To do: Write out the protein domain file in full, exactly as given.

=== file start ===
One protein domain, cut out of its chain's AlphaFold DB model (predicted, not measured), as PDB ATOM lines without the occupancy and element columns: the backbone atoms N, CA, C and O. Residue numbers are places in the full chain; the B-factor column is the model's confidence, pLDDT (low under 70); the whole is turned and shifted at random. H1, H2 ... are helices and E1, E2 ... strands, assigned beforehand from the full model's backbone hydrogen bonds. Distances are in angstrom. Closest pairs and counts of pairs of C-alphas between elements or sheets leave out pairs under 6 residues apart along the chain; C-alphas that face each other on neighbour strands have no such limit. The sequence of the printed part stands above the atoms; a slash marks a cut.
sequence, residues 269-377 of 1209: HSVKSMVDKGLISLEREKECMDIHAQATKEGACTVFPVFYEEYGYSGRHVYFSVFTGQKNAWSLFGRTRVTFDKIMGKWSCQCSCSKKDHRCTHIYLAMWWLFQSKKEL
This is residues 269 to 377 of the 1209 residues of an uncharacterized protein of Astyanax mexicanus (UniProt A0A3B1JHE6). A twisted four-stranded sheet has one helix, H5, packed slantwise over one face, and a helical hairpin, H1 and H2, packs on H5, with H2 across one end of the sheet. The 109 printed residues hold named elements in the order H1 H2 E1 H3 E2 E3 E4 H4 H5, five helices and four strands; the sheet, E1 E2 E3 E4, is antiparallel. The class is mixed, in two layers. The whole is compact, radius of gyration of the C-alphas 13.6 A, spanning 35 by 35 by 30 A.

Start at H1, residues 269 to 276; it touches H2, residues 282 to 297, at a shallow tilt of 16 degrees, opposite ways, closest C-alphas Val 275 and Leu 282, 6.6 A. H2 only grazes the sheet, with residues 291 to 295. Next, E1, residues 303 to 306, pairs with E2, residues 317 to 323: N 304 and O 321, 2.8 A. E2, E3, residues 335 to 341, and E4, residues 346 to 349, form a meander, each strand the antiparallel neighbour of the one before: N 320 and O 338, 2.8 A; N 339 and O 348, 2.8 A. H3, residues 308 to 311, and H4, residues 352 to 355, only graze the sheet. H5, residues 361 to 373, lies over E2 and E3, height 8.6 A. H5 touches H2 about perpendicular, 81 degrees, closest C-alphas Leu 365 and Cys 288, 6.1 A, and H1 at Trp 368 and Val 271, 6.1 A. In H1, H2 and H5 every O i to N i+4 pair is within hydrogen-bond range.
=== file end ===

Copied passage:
One protein domain, cut out of its chain's AlphaFold DB model (predicted, not measured), as PDB ATOM lines without the occupancy and element columns: the backbone atoms N, CA, C and O. Residue numbers are places in the full chain; the B-factor column is the model's confidence, pLDDT (low under 70); the whole is turned and shifted at random. H1, H2 ... are helices and E1, E2 ... strands, assigned beforehand from the full model's backbone hydrogen bonds. Distances are in angstrom. Closest pairs and counts of pairs of C-alphas between elements or sheets leave out pairs under 6 residues apart along the chain; C-alphas that face each other on neighbour strands have no such limit. The sequence of the printed part stands above the atoms; a slash marks a cut.
sequence, residues 269-377 of 1209: HSVKSMVDKGLISLEREKECMDIHAQATKEGACTVFPVFYEEYGYSGRHVYFSVFTGQKNAWSLFGRTRVTFDKIMGKWSCQCSCSKKDHRCTHIYLAMWWLFQSKKEL
This is residues 269 to 377 of the 1209 residues of an uncharacterized protein of Astyanax mexicanus (UniProt A0A3B1JHE6). A twisted four-stranded sheet has one helix, H5, packed slantwise over one face, and a helical hairpin, H1 and H2, packs on H5, with H2 across one end of the sheet. The 109 printed residues hold named elements in the order H1 H2 E1 H3 E2 E3 E4 H4 H5, five helices and four strands; the sheet, E1 E2 E3 E4, is antiparallel. The class is mixed, in two layers. The whole is compact, radius of gyration of the C-alphas 13.6 A, spanning 35 by 35 by 30 A.

Start at H1, residues 269 to 276; it touches H2, residues 282 to 297, at a shallow tilt of 16 degrees, opposite ways, closest C-alphas Val 275 and Leu 282, 6.6 A. H2 only grazes the sheet, with residues 291 to 295. Next, E1, residues 303 to 306, pairs with E2, residues 317 to 323: N 304 and O 321, 2.8 A. E2, E3, residues 335 to 341, and E4, residues 346 to 349, form a meander, each strand the antiparallel neighbour of the one before: N 320 and O 338, 2.8 A; N 339 and O 348, 2.8 A. H3, residues 308 to 311, and H4, residues 352 to 355, only graze the sheet. H5, residues 361 to 373, lies over E2 and E3, height 8.6 A. H5 touches H2 about perpendicular, 81 degrees, closest C-alphas Leu 365 and Cys 288, 6.1 A, and H1 at Trp 368 and Val 271, 6.1 A. In H1, H2 and H5 every O i to N i+4 pair is within hydrogen-bond range.